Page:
Monday, April 22, 2019

My Favorite Color of Year

When I taught English, I had my students memorize poetry and one of their favorites was a Robert Frost poem, "Nothing Gold Can Stay."
 In listening to students recite this year after year, I learned it by heart as well and find myself, every spring, whispering it under my breath as I watch the rising green.

Nature's first green is gold.

Her hardest hue to hold.

Her early leaf's a flower;

But only so an hour.

Then leaf subsides to leaf,

So Eden sank to grief,

So dawn goes down to day.

Nothing gold can stay.

Monday, April 15, 2019

Re-post of April 2012 because the more things change, the more they stay the same.....

Seven years ago, this was my post for today. Some things never change. The grass is greening and the animals are always. And we are chasing always. 

This time of year brings out the worst in the cows and lambs.  They won’t stay where they belong.  I knew today was going to be an escapish kind of day when we went out at six thirty this morning to bring in the steers and heifers that were going to market.  Of course, they all romped into the pen for food, but they would not and could not seem to romp into the smaller pen where we were trying to corral them.  They whirled and kicked and bawled and ran past our outstretched arms.  Finally we had all of them in the sorting pen and Joe commenced to tapping rumps and sending various bovines in various directions.  He told me to stand in the gap and swing one way for all the animals except number 35.  She was to be sent into the smallest pen of all.  Well, I penned her and then when I turned to shoo away some other heifers she unpenned herself.  It went like that all morning.  Finally, we gave up, loaded up anything we could find and decided to sort things out at the Ag Center where the heifers were being sold and the pens are more suited for sorting.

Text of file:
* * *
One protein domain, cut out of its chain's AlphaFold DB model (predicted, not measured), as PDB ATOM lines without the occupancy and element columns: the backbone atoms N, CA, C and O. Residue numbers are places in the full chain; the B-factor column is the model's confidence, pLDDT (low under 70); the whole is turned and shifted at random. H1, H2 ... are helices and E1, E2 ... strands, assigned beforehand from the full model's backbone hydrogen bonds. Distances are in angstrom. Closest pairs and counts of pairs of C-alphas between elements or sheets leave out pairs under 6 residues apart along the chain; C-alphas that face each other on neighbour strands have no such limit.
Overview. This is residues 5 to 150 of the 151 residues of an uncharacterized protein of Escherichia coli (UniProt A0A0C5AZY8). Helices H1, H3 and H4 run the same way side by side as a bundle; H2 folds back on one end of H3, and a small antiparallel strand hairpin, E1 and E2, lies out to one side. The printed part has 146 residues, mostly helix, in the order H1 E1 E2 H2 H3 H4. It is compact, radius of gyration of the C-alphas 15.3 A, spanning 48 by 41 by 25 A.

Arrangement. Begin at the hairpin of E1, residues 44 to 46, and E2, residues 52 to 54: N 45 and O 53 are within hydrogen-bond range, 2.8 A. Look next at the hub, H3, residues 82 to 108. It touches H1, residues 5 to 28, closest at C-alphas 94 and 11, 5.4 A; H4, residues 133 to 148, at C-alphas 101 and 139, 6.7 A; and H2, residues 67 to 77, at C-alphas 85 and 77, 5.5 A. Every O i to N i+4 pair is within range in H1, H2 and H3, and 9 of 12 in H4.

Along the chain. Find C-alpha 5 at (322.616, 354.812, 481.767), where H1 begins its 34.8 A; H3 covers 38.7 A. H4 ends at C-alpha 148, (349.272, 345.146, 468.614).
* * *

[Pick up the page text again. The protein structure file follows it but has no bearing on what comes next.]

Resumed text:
On my way home from the sorting sortie, I saw one of our lambs in the road.  He was not too distressed about things until I drove up on him to try and gently persuade him to turn back toward the hole under the fence from whence he had crept.  As soon as I left my vehicle, the lost lamb ran as fast as he could north up the road.  The hole was south.  I jumped back in my vehicle, raced ahead of him, skidded into a neighbor’s driveway, jumped out and began to chase him back south.  When some kind friends drove by and saw my middle aged sweating self waving my arms and running pell mell up the road, they stopped to help.  The lamb dodged them and fled south past the hole, so they jumped in their truck and raced to get ahead of him, while I huffed and puffed back to my car and spun out of the driveway to keep him from turning north again.  It took all three of us to convince that little lamb to make the turn into the gate, but he is safe with the flock for now.  Until he decides to escape again.

Then, when I got home from the chase, I discovered a message on my answering machine.  One of our cows was roaming town browsing on the flowers in our neighbors’ yards.  

Justin agreed to go after her.  I think I’ll go up to my studio where there is no phone and no view of the road.